Read more about: 25 Amazing and Affordable Places to Retire in the United States
RV ?specialty’ clubs
Then there are clubs that cater to specific groups of RVers. Loners on Wheels caters to single RVers; RVing Women, Handicapped Travel Club, Special Military Active-Retired Travel (SMART), and Fulltime Families all welcome members from the groups indicated by their names. These clubs are primarily social clubs, but they may offer discounts on services and other monetary benefits, so they are worth investigating. One other category of RV club caters to owners of specific RV models; these clubs will typically hold annual conventions, where your RV can spend a long weekend surrounded by others of its own kind. A large field filled with hundreds of classic silver Airstream trailers is a sight to behold. Whether you can get discounts at campgrounds or not, these RV-specific clubs are extremely useful for tips and support about your particular vehicle.
US National Park Service
While not exactly a “club,” the U.S. National Park Service sells annual passes giving free access to more than 2,000 federally owned parks and recreation sites across the United States, including all the Natural Parks. The passes cost $80 per year, but seniors (aged 62 and older) can purchase senior passes, $10 for life. A senior pass includes discounts at campgrounds located within many of the parks, although these discounts vary and may or may not include separate hookup charges. In any event, the low cost of a senior pass makes it a must-buy for any senior RVer.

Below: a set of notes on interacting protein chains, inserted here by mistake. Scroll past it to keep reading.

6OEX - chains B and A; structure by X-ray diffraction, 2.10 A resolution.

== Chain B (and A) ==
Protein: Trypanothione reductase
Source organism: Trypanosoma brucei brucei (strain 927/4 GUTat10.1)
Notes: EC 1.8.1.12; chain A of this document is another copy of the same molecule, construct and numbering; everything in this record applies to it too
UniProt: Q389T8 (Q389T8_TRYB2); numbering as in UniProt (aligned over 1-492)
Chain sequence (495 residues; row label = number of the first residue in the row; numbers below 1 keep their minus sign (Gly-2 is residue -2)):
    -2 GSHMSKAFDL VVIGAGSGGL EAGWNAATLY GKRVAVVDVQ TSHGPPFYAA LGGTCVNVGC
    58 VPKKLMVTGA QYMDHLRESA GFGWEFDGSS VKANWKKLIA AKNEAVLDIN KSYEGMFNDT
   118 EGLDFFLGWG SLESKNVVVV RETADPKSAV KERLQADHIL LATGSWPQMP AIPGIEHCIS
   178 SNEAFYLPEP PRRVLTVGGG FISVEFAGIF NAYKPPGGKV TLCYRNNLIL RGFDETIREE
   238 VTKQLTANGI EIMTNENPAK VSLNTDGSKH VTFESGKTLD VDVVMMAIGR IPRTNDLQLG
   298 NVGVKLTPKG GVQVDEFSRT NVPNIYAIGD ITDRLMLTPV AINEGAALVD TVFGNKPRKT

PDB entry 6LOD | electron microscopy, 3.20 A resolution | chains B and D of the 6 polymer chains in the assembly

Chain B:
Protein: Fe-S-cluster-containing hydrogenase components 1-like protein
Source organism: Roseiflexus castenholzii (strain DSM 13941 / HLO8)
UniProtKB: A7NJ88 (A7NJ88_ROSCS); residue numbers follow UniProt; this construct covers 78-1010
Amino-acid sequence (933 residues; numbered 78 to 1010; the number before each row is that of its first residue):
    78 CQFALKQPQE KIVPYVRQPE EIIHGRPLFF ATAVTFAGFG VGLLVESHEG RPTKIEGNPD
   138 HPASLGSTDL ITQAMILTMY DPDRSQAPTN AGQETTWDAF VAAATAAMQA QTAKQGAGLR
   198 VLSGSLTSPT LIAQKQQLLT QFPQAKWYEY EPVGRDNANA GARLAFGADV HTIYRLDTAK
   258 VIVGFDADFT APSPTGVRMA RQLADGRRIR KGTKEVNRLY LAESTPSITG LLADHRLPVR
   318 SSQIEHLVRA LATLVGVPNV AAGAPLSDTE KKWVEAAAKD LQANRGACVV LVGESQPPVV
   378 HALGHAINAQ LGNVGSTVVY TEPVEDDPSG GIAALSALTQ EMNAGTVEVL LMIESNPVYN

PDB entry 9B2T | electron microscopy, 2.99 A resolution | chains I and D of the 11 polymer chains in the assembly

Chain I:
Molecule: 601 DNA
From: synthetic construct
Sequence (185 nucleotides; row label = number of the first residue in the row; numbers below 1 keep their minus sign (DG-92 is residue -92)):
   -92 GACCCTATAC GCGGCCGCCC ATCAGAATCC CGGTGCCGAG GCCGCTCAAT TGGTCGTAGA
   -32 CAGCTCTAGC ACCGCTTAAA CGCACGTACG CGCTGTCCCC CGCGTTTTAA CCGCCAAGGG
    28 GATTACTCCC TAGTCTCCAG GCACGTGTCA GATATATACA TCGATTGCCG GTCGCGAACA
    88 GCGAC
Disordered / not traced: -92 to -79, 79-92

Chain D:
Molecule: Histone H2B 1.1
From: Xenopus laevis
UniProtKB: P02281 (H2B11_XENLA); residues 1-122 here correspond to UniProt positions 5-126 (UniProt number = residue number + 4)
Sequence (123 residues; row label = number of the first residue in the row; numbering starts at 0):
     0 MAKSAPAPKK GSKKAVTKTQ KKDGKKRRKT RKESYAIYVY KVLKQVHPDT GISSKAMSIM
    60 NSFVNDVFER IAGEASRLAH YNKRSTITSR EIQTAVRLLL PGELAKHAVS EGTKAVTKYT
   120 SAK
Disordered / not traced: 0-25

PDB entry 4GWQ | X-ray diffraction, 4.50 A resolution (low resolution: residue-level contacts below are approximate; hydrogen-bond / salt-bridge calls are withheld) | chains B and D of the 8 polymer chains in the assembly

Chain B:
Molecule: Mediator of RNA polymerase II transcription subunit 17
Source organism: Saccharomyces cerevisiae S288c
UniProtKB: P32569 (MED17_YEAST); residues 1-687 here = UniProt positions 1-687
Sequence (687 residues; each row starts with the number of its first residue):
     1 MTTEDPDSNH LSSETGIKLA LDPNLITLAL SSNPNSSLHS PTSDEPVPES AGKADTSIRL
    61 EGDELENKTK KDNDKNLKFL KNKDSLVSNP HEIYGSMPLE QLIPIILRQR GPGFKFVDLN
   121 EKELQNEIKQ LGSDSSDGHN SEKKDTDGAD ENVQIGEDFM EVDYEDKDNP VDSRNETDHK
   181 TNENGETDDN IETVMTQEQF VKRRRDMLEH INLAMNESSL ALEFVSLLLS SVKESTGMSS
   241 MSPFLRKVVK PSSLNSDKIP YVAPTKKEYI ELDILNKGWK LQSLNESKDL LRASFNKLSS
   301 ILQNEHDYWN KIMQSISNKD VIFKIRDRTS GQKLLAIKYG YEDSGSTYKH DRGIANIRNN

RV clubs are well worth investigating; many frequent RVers join several clubs simultaneously, giving themselves the broadest range of options. If you find you’re using one membership more than another, you can always not renew memberships that are not useful to you.